“We have to recognize now there are things we can’t predict — dangerous elements that we intend to protect our kids from,” Dobbs says.
2001-02: Receives the Idaho Middle Level Association State Educator of the Year award.
2002: Promotes a proposal for a 20-mph speed limit for all school zones, as a member of Twin Falls Traffic Safety Commission.
2002: School Board struggles to set goals with unknowns about a federal law — the No Child Left Behind Act of 2001. The law requires every student to eventually demonstrate proficiency on standardized tests. Dobbs says it could take more than a year to fully understand the law’s implications.
2003: Receives “Spirit of Idaho” award for service as Idaho Congressional Award board member.
2003: Named interim superintendent at 44; the one-year position replaces outgoing superintendent Terrell Donicht.
2003: Under Dobbs, the district hires a consultant to help lower the high school dropout rate. The consultant estimates 20 to 25 percent of the district’s students drop out between their freshman and senior years.
2003: School Board revises a policy for students who participate in extracurricular activities, holding them to a higher standard. They must take a full load of classes and earn passing grades. 2004: Opposition brews among parents about submitting Twin Falls High students to random drug testing in order to participate in extracurricular activities. Later that year, parents Joe and Denise Stanzak drop a lawsuit against the district over random testing, citing lack of time to pursue the case.
2004: Receives three-year superintendent contract with a $90,000 yearly salary — the same rate he received as interim superintendent.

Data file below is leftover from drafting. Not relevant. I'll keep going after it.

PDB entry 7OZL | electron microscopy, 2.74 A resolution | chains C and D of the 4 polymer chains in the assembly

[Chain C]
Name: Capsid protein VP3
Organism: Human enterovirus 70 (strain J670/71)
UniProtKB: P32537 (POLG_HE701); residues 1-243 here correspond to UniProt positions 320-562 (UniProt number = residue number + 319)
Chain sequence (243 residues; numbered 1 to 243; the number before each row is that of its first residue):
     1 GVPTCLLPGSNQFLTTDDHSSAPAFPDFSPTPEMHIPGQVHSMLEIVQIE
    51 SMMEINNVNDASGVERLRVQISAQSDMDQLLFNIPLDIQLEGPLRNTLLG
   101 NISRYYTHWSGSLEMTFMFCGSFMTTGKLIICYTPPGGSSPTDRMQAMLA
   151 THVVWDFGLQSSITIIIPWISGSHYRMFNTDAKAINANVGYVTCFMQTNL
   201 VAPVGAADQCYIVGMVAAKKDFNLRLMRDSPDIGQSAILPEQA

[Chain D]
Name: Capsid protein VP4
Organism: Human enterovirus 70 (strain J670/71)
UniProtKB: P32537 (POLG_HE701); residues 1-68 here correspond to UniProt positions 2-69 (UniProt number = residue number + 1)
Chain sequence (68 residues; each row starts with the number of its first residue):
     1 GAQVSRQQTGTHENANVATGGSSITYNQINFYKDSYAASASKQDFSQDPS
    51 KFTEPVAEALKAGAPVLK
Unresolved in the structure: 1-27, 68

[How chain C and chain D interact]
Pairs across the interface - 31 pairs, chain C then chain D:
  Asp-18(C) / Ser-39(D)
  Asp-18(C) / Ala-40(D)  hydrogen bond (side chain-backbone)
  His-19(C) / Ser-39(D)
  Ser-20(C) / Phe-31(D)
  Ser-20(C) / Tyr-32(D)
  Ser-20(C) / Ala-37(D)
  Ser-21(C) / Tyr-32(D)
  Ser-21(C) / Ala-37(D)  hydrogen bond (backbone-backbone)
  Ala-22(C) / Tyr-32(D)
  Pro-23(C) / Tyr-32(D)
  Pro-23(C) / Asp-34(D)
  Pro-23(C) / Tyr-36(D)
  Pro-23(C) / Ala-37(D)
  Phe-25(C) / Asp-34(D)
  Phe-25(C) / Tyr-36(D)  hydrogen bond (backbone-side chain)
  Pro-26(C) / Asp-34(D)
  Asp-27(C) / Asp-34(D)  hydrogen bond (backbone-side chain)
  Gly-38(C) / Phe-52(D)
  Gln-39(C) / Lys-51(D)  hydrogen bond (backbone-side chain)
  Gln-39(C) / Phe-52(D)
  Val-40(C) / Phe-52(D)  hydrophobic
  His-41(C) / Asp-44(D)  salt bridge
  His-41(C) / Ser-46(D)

2004: Is appointed to statewide committee to evaluate Idaho Standards Achievement Tests to make sure they’re fair and valid; resigns later in the year.
“It smacked too much of politics and not enough of rolling up sleeves and getting to work,” he says.
2004: Completes his U of I doctoral degree in education. His dissertation concludes many school superintendents support the goals of No Child Left Behind but need more money to make the changes.
2004: Voters approve a boundary change for Twin Falls School District, putting some children in the Filer School District.
2005: Teacher contract negotiations turn contentious. About 150 people gather in front of the district administration building wearing orange ribbons, a symbol of solidarity for teachers.
Twin Falls Education Association and four teachers file a class action lawsuit against the School Board and Dobbs, alleging bad faith bargaining and withholding of salary increments.
“I’m deeply disappointed that the union and its attorney from Boise would characterize the repeated positive efforts over the past several months by the board, the district office team and me as bad faith,” Dobbs says.
Associated Press reports about half of Idaho’s teachers are working without a contract and many blame the state Legislature for failing to give school districts enough money for teacher salaries.
The school district later asks a judge to dismiss all allegations that the district is withholding employee pay increases.
Federal mediation over teacher contract negotiations fails initially. Finally, after six months of negotiations, the district and Twin Falls Education Association reach an agreement.
2006: Twin Falls voters approve a $49.7 million school bond issue — one of the largest in Idaho history — to build a second high school, later named Canyon Ridge.
2007: School officials express concerns about electronic devices such as iPods and cellphones distracting students at school. District policy bans students’ electronic devices from school property during school hours but leaves final discretion up to school principals.
“Generally the rule is to keep them out of sight,” Dobbs says. “And most buildings have a policy that a cellphone going off in class will be confiscated, and a student or parent will have to come get the phone after school.”
2007: The $49.7 million bond issue to build Canyon Ridge High and improve existing schools isn’t enough to cover costs. The original estimate for the high school was $37.6 million, but the project runs about $10 million over budget.
2008: Voters pass a $33 million plant facilities levy — $3.3 million per year over 10 years — to help maintain school district buildings. It’s a measure voters supported for many decades before that.
2008: School Board approves new high school zones, in preparation for Canyon Ridge High opening.